> Bolger rules!!!
        > - NO "GO AWAY SPAMMER!" posts!!! Please!
        > - no cursing, flaming, trolling, spamming, respamming, or flogging dead horses
        > - stay on topic, stay on thread, punctuate, no 'Ed, thanks, Fred' posts
        > - Pls add your comments at the TOP, SIGN your posts, and snip away
        > - Plans: Mr. Philip C. Bolger, P.O. Box 1209, Gloucester, MA, 01930, Fax: (978) 282-1349
        > - Unsubscribe: bolger-unsubscribe@yahoogroups.com
        > - Open discussion: bolger_coffee_lounge-subscribe@yahoogroups.com Yahoo! Groups Links
        >
        > <*> To visit your group on the web, go to:
        > http://groups.yahoo.com/group/bolger/
        >
        > <*> Your email settings:
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        >
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        > http://groups.yahoo.com/group/bolger/join
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        >
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        > bolger-fullfeatured@yahoogroups.com
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        >
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        > http://docs.yahoo.com/info/terms/
        >

      • philbolger@comcast.net
        Just about all (recent) Doug.Fir seems prone to checking, and misbehaves most likely around footballs , present even on most A -surfaces I ve run across.
        Message 3 of 21 , Dec 24, 2012
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          Just about all (recent) Doug.Fir seems prone to checking, and misbehaves most likely around 'footballs', present even on most 'A'-surfaces I've run across.  Ergo always glass-cloth set in epoxy on all outside Doug Fir surfaces - which in this project meant rebuilding all pieces on a table, if at possible, all the way to first layers of paint.  On working-type SACPAS-3 we went with two layers of 10oz cloth on the hull proper and single layer on house and roof and everywhere 'outside', including the really tedious areas and corners.  Doing most of the finishing work on tables allows decent finish faster without 'hanging upside-down' heart-breaking exertions.  Seams require rigorous policy to not have things 'move' over time.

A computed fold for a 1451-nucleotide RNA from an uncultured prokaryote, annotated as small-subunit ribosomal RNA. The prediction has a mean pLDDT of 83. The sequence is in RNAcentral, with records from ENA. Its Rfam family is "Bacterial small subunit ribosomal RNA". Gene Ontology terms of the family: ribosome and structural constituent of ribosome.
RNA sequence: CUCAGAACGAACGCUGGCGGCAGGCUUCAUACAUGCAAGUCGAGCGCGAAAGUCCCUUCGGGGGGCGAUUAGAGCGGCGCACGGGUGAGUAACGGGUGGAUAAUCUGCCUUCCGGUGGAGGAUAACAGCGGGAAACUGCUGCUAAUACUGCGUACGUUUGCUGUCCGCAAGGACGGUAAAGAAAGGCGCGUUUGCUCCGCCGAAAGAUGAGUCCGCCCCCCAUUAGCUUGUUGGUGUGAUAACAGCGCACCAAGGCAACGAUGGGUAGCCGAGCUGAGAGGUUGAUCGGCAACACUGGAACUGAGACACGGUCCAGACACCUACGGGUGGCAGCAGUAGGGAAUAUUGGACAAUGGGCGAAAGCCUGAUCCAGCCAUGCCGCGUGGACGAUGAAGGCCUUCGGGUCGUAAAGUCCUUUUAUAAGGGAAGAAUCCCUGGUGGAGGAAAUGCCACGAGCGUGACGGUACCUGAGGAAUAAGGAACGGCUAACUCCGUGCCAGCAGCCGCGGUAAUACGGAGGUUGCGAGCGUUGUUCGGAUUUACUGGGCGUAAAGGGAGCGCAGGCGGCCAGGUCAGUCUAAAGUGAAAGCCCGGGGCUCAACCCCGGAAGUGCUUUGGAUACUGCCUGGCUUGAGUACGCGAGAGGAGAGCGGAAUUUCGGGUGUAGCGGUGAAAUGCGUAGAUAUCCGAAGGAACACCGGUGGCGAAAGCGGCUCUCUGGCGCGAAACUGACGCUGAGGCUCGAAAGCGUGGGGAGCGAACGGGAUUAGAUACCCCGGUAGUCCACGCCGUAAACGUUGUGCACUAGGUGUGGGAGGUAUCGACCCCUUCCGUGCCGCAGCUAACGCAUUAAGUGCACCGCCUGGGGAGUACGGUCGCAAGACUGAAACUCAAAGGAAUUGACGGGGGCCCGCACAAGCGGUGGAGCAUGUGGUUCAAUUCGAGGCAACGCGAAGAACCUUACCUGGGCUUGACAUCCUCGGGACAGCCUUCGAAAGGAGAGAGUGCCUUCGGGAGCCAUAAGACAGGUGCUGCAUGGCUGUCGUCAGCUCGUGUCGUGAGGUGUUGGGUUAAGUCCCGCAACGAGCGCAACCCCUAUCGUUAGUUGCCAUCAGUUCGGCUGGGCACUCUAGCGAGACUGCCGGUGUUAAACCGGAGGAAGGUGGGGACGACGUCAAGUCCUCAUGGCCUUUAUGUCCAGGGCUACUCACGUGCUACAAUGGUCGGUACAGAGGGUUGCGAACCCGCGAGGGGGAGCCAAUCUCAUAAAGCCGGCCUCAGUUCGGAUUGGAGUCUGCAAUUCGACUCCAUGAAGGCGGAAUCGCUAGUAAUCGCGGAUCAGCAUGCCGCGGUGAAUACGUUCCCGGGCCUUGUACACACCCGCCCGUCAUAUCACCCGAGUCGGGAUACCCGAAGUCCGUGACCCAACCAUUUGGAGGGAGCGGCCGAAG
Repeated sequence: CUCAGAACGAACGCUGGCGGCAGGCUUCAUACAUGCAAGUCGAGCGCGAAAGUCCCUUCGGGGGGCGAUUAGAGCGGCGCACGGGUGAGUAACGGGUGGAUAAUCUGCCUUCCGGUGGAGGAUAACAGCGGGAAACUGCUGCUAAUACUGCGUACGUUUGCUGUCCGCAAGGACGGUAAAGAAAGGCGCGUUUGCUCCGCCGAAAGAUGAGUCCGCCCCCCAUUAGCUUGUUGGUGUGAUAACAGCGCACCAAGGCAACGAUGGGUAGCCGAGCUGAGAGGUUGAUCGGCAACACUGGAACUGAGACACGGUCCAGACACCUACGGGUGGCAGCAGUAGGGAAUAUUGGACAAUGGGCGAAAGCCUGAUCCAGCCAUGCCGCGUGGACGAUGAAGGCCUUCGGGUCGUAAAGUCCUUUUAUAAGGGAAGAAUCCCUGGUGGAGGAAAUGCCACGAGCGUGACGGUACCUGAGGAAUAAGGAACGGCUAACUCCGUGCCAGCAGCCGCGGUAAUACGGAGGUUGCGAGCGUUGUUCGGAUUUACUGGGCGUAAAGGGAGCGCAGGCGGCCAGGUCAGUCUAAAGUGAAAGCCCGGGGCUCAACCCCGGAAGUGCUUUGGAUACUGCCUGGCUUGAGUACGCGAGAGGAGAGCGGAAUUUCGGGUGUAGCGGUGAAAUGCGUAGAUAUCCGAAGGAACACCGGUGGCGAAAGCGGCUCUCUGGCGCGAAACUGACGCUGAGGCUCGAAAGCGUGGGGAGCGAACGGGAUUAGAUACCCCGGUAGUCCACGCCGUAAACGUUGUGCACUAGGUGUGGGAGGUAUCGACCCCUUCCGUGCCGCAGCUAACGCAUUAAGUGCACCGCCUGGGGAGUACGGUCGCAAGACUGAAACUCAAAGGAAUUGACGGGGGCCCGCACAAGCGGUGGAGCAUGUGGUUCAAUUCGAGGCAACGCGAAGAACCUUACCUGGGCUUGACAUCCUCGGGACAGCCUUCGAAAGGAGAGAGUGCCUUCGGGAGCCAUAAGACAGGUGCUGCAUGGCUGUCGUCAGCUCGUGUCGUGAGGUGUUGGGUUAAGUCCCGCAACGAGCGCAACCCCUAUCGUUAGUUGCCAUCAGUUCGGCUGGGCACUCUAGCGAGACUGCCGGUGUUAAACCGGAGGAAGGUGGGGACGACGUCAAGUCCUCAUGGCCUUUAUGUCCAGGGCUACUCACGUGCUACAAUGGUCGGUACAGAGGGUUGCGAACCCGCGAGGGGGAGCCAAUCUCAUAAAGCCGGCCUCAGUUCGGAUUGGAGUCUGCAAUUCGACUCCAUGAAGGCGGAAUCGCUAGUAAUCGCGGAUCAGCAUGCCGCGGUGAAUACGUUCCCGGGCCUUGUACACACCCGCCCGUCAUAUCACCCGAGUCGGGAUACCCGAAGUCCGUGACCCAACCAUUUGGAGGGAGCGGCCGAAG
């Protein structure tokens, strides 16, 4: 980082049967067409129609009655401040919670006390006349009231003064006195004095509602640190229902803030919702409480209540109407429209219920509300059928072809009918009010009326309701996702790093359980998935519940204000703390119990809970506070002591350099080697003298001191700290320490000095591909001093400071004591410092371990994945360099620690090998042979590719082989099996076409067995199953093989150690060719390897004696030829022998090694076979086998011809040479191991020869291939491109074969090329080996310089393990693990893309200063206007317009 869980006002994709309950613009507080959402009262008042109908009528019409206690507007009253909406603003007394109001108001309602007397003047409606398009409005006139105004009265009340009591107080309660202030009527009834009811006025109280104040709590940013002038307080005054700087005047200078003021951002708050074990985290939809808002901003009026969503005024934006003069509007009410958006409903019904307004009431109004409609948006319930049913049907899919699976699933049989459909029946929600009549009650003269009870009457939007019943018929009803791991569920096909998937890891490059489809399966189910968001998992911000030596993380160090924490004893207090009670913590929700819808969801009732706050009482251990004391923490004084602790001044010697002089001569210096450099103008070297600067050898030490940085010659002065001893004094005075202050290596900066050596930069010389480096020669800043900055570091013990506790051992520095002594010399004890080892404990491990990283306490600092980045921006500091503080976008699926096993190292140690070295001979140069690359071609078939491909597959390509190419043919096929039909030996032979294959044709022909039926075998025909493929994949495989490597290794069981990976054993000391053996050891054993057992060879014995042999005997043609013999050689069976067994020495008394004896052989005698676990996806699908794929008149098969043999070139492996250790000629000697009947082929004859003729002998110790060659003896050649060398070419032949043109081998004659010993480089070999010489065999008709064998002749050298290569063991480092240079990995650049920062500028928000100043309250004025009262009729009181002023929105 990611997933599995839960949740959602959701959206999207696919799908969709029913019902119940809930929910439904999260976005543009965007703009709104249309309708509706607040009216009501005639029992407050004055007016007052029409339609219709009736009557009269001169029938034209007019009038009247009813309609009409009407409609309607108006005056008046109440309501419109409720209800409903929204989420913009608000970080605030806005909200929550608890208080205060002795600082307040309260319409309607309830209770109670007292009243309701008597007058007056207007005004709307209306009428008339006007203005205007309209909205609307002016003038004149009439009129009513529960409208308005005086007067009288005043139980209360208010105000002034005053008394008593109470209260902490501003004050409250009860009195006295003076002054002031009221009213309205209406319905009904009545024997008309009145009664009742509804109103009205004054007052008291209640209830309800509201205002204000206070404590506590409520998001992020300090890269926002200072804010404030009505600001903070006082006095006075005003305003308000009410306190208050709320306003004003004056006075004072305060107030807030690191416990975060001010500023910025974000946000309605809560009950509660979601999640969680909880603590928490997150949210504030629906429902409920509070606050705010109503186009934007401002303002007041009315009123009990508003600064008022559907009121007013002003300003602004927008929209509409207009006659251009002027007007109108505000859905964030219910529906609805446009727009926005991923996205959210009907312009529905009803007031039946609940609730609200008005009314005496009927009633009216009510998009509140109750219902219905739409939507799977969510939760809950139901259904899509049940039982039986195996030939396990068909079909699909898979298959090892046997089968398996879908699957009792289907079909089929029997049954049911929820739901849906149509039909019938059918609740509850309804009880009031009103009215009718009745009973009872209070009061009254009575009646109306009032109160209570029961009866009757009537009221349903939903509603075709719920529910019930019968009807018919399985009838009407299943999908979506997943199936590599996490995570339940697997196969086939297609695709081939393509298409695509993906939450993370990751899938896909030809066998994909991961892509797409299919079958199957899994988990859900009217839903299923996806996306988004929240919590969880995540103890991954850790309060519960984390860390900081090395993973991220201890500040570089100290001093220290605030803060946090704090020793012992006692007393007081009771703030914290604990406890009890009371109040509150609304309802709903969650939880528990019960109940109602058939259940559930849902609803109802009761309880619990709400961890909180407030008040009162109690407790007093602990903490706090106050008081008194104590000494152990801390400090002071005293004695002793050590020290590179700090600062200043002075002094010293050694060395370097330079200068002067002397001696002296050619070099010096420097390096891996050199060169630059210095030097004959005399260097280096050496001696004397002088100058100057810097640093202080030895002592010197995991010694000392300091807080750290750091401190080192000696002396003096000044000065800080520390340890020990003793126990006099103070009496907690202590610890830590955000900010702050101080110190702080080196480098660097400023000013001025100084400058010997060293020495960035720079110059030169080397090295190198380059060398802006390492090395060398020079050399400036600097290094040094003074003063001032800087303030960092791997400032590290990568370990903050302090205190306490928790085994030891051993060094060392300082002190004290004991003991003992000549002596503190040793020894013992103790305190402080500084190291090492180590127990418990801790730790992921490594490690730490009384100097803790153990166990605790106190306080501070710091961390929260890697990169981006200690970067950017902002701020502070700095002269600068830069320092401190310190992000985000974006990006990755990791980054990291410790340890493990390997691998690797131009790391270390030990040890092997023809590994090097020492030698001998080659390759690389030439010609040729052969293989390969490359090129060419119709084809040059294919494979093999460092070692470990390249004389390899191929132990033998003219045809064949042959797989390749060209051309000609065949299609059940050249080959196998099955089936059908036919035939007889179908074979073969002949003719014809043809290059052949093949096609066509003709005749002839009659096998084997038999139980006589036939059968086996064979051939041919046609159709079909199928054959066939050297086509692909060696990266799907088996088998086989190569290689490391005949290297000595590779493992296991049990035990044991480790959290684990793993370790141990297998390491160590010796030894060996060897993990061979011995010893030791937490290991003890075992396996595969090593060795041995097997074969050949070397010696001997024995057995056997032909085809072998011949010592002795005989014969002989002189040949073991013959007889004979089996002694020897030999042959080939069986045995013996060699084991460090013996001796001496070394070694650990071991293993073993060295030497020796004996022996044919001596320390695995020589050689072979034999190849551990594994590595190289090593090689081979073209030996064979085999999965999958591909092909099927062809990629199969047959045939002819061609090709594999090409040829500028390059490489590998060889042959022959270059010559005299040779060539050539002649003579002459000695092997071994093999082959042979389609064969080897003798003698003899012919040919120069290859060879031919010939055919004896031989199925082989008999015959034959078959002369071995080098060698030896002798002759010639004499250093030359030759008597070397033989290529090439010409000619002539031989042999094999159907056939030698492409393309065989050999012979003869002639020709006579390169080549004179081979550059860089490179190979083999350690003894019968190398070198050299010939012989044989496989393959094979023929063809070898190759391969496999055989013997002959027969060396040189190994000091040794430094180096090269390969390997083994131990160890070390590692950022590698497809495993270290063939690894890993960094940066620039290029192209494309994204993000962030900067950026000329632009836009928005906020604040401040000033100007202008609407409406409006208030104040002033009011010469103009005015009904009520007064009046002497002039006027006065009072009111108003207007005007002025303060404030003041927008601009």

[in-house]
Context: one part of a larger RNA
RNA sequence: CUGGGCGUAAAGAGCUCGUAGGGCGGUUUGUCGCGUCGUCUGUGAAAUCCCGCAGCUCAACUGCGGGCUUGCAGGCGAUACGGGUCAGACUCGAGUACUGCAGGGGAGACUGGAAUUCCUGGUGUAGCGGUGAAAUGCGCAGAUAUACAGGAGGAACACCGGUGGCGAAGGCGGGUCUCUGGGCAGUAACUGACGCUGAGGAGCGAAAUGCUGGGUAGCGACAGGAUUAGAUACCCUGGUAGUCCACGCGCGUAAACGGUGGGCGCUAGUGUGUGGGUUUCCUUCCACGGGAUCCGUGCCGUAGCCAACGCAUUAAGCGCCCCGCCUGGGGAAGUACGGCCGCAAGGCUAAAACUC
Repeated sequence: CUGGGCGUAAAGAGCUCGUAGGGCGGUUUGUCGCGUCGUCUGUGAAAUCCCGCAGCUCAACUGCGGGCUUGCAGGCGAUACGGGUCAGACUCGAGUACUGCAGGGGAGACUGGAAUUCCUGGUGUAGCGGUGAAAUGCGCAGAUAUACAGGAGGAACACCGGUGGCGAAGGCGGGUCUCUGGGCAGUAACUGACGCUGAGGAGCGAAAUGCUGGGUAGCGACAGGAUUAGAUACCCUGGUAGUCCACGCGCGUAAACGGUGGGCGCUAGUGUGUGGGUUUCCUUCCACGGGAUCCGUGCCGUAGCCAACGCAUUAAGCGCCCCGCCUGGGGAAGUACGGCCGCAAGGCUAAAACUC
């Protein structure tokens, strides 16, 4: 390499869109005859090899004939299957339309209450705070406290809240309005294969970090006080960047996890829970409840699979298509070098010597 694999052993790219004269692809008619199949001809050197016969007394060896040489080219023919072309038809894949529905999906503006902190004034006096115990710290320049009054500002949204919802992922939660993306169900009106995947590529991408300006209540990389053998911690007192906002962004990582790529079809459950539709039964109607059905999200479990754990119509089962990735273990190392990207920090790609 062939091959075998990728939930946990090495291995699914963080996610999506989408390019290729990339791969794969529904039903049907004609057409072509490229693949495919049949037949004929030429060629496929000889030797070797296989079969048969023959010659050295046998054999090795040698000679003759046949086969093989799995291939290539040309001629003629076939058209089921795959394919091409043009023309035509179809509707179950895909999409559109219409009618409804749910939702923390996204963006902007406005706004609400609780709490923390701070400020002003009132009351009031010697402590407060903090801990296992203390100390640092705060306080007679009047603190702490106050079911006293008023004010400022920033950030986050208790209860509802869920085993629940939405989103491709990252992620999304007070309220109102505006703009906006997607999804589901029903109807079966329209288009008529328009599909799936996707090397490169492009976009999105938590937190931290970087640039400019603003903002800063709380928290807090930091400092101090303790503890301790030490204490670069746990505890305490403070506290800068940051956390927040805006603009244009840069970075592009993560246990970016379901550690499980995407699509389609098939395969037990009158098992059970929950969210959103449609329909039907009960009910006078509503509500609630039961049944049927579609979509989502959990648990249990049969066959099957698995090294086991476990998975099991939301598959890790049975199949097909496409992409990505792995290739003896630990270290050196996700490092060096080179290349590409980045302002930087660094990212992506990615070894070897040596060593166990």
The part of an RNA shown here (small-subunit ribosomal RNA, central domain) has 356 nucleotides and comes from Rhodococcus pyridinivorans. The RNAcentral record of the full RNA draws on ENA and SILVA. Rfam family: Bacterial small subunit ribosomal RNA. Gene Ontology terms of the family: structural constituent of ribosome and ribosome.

Susanne Altenburger, PB&F 
          ----- Original Message -----
          From: Mike Graf
          Sent: Monday, December 24, 2012 11:42 AM
          Subject: Re: [bolger] Re: Anybody use Roseburg "Marine Plywood"?

           

          Great info from John(as usual)   Douglas fir is the original marine ply before we started shipping in from all over the world. Roseburg would be foolish  tell you to buy a product with lower profit margin. Marine today means "charge me more" doesn't it? DG not only rot resistant but pretty light. The yellow pine ply on the east coast is rot resistant(and real tough) but heavy
          All company's do what they call multi marketing....sell the same product(under different labels) to different markets
          High quality marine ply's provide a perfect finish...........and then most people cover it w/epoxy and glass???

          On 12/23/2012 03:01 PM, Tim Jennings wrote:
           
          This topic has been discussed many times on other forums, with no clear answer, as it seems to depend on one's situation.  I've asked Roseburg via e-mail what is the difference bewteen thier sanded exterior grade panels and their marine plys, but have never gotten an answer.  The web site specs for both are indentical, though the price for the marine is double the cost of the sanded exterior.  Maybe the only difference is that one is stamped "marine?" 
           
          If a plywood is made with waterprool glue and has no voids or repairs, and one is going to thoroughly coat the ply with several coats of resin and glass, why not use it? 
           
          Tim Jennings
          Enfield, NH 
           
          On Sun, Dec 23, 2012 at 12:21 AM, Dennis Mcfadden <dennis-mcfadden@...> wrote:
           

          I'm with John on this in that I used marine grade fir ply ( maunufacturer unknown, purchased in Vancouver, Canada) . I coated it with epoxy but no fabric, followed with a polyurethane (I think). The checking set in shortly thereafter. I have sanded down to the point where the black glue between layers is discoloring the deck. A new coat of epoxy plus f/g fabric will hopefully prevent further checking. Varnish to follow when the weather warms up. The checking is a pain...
           
          Dennis
           
          > To: bolger@yahoogroups.com
          > From: jhkohnen@...
          > Date: Sat, 22 Dec 2012 21:13:22 -0800
          > Subject: Re: [bolger] Re: Anybody use Roseburg "Marine Plywood"?
          >
          > Roseburg Forest Products is a pretty good manufacturer of plywood. The
          > Toledo Boathouse just built a Michalak skiff using their AC exterior
          > plywood and it looked good, even seemed to have Doug fir for the core (I